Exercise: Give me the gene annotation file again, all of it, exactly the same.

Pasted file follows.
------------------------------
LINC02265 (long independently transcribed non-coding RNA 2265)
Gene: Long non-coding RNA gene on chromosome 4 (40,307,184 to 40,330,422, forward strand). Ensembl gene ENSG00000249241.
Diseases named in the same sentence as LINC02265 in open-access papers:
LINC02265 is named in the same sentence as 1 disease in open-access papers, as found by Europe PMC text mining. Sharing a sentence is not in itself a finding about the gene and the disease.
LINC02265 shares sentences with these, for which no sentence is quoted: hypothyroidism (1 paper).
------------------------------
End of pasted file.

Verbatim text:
LINC02265 (long independently transcribed non-coding RNA 2265)
Gene: Long non-coding RNA gene on chromosome 4 (40,307,184 to 40,330,422, forward strand). Ensembl gene ENSG00000249241.
Diseases named in the same sentence as LINC02265 in open-access papers:
LINC02265 is named in the same sentence as 1 disease in open-access papers, as found by Europe PMC text mining. Sharing a sentence is not in itself a finding about the gene and the disease.
LINC02265 shares sentences with these, for which no sentence is quoted: hypothyroidism (1 paper).